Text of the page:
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Are Movies Theaters Afraid to Play Movie that Depicts President Bush's Assassination?

This is a partial transcript from "Hannity & Colmes," October 6, 2006, that has been edited for clarity.

SEAN HANNITY, CO-HOST: The controversial new film, "Death of a President", which depicts a fictional assassination of George W. Bush, is set to open in American theaters on October the 27th. But tonight, several major theater chains are announcing that they will not show the film, including Cinemark USA, the Regal Entertainment Group and the nation's largest movie theater chain.

Joining us now, film writer for Time Out Chicago, who saw the film at the Toronto Film Festival, Bill — I'm sorry, Ben Kenigsburg.

Ben, welcome to the program. Thanks for being with us. I have not had the benefit of seeing the film yet. And I usually prefer to do that. I've only seen the scene.

But putting all that aside, don't you think these theater groups have a right to make their own editorial decisions? Because I do.

BEN KENIGSBURG, TIME OUT CHICAGO: Yes. Absolutely. I believe the theater groups have the right to choose which films they will and will not show.

I find it a tad ironic that Regal and Cinemark are kicking up such a storm about this film, because films of this sort of caliber, of this, rather of this budget — and it's made for British television — don't normally show in multiplexes anyway. In Chicago it's actually showing at an independent movie house, The Music Box.

HANNITY: You know, I guess it comes down to an issue, and I'm assuming that this is part of the reason why they're doing it. A responsibility.

You know, in the day and age of terrorism, in a day and age of very divisive, partisan, heightened political rhetoric, I think they're thinking responsibly here, in that this is the type of thing that you've got to consider whether it would motivate some sick person out there to get involved in some copycat type of crime as a result of seeing that.

It seems responsible to me that they're making that editorial decision.

KENIGSBURG: You know, I think anyone who sees the film and comes out, you know, wanting to assassinate Bush was not watching the film. What's very clear is that it's not a wish fulfillment fantasy. Very early on it makes the point that a Bush assassination would not be good news for anyone.

ALAN COLMES, CO-HOST: Hey, Ben, it's Alan Colmes.

KENIGSBURG: The hype in Toronto — yes.

COLMES: I just want to say, I was reading what you wrote about this. And as you point out, the movie does not advocate assassination. It's not a call to arms. A lot of people, all they know about it is the title, which is shocking. And the idea of an actor with a likeness of President Bush and an assassination, which is shocking. That's all some people know about it.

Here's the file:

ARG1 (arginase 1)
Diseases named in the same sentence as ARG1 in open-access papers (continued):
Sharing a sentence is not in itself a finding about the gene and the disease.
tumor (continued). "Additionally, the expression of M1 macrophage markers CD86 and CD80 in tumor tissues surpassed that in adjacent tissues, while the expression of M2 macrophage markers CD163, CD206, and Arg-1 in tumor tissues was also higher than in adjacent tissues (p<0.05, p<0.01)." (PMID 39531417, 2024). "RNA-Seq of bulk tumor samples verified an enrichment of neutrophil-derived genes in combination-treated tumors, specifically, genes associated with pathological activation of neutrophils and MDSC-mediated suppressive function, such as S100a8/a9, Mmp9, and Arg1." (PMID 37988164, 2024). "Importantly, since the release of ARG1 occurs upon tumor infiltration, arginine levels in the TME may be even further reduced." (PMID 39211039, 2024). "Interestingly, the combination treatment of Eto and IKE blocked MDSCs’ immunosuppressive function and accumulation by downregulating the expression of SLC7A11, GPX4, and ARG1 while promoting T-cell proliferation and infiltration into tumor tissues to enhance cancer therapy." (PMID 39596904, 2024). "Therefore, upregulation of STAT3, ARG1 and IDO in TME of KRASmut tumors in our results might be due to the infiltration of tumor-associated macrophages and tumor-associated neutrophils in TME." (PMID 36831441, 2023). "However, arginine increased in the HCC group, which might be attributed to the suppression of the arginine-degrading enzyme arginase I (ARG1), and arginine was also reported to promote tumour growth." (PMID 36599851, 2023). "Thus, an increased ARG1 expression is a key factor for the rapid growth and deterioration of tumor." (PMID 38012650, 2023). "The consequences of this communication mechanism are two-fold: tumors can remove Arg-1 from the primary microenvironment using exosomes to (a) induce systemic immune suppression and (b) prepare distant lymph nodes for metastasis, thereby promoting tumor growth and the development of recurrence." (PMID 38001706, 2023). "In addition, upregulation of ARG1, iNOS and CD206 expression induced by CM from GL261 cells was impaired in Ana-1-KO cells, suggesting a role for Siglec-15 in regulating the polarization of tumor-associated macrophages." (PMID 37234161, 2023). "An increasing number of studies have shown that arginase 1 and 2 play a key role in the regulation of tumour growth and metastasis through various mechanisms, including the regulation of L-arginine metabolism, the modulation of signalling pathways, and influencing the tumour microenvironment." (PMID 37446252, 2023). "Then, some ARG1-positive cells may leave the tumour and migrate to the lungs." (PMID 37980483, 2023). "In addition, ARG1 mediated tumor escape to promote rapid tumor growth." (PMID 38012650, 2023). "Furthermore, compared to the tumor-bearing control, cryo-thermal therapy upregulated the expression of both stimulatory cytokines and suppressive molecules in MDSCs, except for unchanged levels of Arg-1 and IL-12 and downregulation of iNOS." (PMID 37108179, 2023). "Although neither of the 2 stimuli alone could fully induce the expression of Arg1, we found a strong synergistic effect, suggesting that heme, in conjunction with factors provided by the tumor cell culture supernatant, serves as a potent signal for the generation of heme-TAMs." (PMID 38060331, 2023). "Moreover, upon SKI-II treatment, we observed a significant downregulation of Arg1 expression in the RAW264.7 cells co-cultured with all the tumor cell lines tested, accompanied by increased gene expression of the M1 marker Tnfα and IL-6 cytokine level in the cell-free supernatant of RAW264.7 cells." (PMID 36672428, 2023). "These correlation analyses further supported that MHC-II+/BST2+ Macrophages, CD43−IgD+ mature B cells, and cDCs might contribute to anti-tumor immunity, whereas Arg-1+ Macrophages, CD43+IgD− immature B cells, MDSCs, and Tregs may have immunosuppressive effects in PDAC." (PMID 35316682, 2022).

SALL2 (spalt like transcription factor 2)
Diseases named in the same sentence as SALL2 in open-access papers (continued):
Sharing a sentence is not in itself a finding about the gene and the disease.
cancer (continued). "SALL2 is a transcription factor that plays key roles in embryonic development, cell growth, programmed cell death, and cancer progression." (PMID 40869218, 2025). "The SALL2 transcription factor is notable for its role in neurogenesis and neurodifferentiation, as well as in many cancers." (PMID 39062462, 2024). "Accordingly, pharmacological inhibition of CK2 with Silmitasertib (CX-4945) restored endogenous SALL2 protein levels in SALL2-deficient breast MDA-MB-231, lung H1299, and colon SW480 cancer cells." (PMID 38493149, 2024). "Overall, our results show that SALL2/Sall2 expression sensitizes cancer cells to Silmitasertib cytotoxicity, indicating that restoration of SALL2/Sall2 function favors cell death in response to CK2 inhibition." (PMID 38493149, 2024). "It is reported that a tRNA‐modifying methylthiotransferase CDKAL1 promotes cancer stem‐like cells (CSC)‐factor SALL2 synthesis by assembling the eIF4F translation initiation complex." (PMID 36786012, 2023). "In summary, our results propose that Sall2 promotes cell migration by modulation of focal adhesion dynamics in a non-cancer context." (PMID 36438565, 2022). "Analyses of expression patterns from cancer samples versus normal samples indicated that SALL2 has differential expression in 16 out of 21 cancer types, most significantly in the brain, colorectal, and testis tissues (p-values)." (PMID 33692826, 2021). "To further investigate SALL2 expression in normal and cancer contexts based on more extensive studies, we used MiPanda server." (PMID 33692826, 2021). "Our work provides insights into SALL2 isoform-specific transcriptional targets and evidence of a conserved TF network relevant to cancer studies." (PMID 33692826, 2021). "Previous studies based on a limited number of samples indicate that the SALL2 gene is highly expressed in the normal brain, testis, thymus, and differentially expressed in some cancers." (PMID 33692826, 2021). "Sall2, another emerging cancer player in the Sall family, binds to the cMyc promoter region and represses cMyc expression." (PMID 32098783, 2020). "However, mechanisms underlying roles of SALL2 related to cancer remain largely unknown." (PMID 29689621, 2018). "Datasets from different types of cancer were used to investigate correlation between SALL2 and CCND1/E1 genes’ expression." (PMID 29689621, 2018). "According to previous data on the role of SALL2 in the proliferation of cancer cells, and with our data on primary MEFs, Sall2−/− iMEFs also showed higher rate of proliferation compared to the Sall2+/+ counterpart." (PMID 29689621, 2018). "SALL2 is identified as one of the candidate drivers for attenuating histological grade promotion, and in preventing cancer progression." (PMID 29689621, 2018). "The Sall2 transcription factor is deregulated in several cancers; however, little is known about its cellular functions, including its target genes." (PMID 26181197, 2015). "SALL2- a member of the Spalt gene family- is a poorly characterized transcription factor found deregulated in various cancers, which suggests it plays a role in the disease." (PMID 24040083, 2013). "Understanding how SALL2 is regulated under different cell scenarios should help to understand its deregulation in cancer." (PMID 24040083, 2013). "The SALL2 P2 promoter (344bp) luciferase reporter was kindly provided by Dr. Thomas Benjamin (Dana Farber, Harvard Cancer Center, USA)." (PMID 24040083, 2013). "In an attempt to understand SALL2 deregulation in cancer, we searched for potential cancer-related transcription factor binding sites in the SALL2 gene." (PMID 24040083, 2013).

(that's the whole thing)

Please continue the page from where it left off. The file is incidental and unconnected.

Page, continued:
KENIGSBURG: Well, it's — you know, it uses found footage to create this alternative future. It's set in October 2007.

It strikes a very respectful, serious tone. It's not a film that glorifies an assassination in any way. It's using footage of the president to create this alternative future, to comment on the present, as well. It's a satire, and I think anyone who sees it will come away with that impression very clearly.

COLMES: As I understand, it is satire, and it's about how the Bush administration has used tragedy to manipulate people and fear mongering.

And of course, there are people who are politically not going to like that and political reasons will object. They don't see it that way and probably would view it as un-American to put that out in a time of a war on terror.

KENIGSBURG: I mean, perhaps — I think, you know, unless you object to any film that is critical of Bush and the Bush administration in any way, I think the only thing that's sort of upping the ante here is the assassination, which, as I say, is portrayed in a much more tasteful, assuming — is being portrayed in a tasteful way.

(CROSSTALK)

COLMES: ... politically motivated not to distribute this film?

KENIGSBURG: I would say that it's a film that, you know, it's a film called "Death of a President". It's a film that's very knowingly courting controversy. Certainly, the motivation could be politics.

HANNITY: We've got to run here.

KENIGSBURG: I have no idea how the decision was arrived at.

HANNITY: Ben, did I just hear you say a tasteful assassination?

KENIGSBURG: I would say that it does not glorify the assassination in any way...

HANNITY: Tasteful?

KENIGSBURG: ... and actually shows it as a — it's not tasteful.

HANNITY: All right.

KENIGSBURG: I would say the film is not reveling in Bush's assassination.

HANNITY: All right. We've got to run. Appreciate your time.

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